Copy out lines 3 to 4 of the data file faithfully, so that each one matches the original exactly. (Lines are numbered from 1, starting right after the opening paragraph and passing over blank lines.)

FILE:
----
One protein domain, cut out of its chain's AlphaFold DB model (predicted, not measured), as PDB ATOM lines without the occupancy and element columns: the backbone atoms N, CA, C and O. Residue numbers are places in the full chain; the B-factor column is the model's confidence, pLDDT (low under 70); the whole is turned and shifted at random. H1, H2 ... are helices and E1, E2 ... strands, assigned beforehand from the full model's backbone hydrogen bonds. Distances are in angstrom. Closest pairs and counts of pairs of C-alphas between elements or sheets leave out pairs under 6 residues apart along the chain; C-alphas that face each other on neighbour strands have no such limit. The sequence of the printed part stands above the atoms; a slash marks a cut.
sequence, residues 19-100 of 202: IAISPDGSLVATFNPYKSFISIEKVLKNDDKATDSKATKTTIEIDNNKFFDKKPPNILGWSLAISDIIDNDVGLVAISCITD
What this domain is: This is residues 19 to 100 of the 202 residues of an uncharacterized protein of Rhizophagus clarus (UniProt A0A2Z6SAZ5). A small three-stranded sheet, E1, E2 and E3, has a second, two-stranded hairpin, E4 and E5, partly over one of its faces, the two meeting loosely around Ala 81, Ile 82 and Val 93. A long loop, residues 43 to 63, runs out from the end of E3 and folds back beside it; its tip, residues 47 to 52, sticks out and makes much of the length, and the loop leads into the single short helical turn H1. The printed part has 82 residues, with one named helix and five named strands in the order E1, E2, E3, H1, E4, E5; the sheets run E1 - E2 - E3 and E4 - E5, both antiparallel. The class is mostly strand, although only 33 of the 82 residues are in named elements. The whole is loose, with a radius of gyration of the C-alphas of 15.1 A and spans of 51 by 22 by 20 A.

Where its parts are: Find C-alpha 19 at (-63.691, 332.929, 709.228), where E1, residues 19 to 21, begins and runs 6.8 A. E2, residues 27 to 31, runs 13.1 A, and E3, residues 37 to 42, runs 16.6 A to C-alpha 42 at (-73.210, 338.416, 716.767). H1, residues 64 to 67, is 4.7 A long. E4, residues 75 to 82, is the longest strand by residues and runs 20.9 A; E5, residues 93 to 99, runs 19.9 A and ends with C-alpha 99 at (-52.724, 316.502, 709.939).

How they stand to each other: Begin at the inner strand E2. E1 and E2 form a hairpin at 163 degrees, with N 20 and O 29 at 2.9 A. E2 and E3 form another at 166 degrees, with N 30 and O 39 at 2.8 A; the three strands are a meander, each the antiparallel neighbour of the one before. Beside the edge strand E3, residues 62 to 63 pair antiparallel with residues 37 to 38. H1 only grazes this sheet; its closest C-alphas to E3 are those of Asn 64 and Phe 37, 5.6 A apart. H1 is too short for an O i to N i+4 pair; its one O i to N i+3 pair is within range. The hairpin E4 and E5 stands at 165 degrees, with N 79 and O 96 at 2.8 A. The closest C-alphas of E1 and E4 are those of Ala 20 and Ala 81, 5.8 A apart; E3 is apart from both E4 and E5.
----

Where its parts are: Find C-alpha 19 at (-63.691, 332.929, 709.228), where E1, residues 19 to 21, begins and runs 6.8 A. E2, residues 27 to 31, runs 13.1 A, and E3, residues 37 to 42, runs 16.6 A to C-alpha 42 at (-73.210, 338.416, 716.767). H1, residues 64 to 67, is 4.7 A long. E4, residues 75 to 82, is the longest strand by residues and runs 20.9 A; E5, residues 93 to 99, runs 19.9 A and ends with C-alpha 99 at (-52.724, 316.502, 709.939).

How they stand to each other: Begin at the inner strand E2. E1 and E2 form a hairpin at 163 degrees, with N 20 and O 29 at 2.9 A. E2 and E3 form another at 166 degrees, with N 30 and O 39 at 2.8 A; the three strands are a meander, each the antiparallel neighbour of the one before. Beside the edge strand E3, residues 62 to 63 pair antiparallel with residues 37 to 38. H1 only grazes this sheet; its closest C-alphas to E3 are those of Asn 64 and Phe 37, 5.6 A apart. H1 is too short for an O i to N i+4 pair; its one O i to N i+3 pair is within range. The hairpin E4 and E5 stands at 165 degrees, with N 79 and O 96 at 2.8 A. The closest C-alphas of E1 and E4 are those of Ala 20 and Ala 81, 5.8 A apart; E3 is apart from both E4 and E5.